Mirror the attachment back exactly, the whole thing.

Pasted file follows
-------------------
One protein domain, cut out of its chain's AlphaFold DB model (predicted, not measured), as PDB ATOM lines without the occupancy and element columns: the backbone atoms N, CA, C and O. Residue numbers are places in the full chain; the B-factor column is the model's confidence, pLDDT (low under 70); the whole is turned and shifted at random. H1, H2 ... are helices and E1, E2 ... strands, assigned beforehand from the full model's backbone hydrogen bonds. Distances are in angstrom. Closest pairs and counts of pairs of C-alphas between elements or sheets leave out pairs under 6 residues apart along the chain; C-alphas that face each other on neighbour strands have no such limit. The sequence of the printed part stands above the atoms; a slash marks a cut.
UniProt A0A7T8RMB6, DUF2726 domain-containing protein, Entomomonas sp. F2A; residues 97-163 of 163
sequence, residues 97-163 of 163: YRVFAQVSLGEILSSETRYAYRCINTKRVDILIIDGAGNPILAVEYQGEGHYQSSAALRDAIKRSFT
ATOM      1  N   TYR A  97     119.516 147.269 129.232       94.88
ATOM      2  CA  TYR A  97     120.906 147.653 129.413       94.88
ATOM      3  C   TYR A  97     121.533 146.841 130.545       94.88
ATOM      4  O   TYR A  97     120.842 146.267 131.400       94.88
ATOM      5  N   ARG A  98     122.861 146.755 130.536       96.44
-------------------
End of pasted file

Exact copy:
One protein domain, cut out of its chain's AlphaFold DB model (predicted, not measured), as PDB ATOM lines without the occupancy and element columns: the backbone atoms N, CA, C and O. Residue numbers are places in the full chain; the B-factor column is the model's confidence, pLDDT (low under 70); the whole is turned and shifted at random. H1, H2 ... are helices and E1, E2 ... strands, assigned beforehand from the full model's backbone hydrogen bonds. Distances are in angstrom. Closest pairs and counts of pairs of C-alphas between elements or sheets leave out pairs under 6 residues apart along the chain; C-alphas that face each other on neighbour strands have no such limit. The sequence of the printed part stands above the atoms; a slash marks a cut.
UniProt A0A7T8RMB6, DUF2726 domain-containing protein, Entomomonas sp. F2A; residues 97-163 of 163
sequence, residues 97-163 of 163: YRVFAQVSLGEILSSETRYAYRCINTKRVDILIIDGAGNPILAVEYQGEGHYQSSAALRDAIKRSFT
ATOM      1  N   TYR A  97     119.516 147.269 129.232       94.88
ATOM      2  CA  TYR A  97     120.906 147.653 129.413       94.88
ATOM      3  C   TYR A  97     121.533 146.841 130.545       94.88
ATOM      4  O   TYR A  97     120.842 146.267 131.400       94.88
ATOM      5  N   ARG A  98     122.861 146.755 130.536       96.44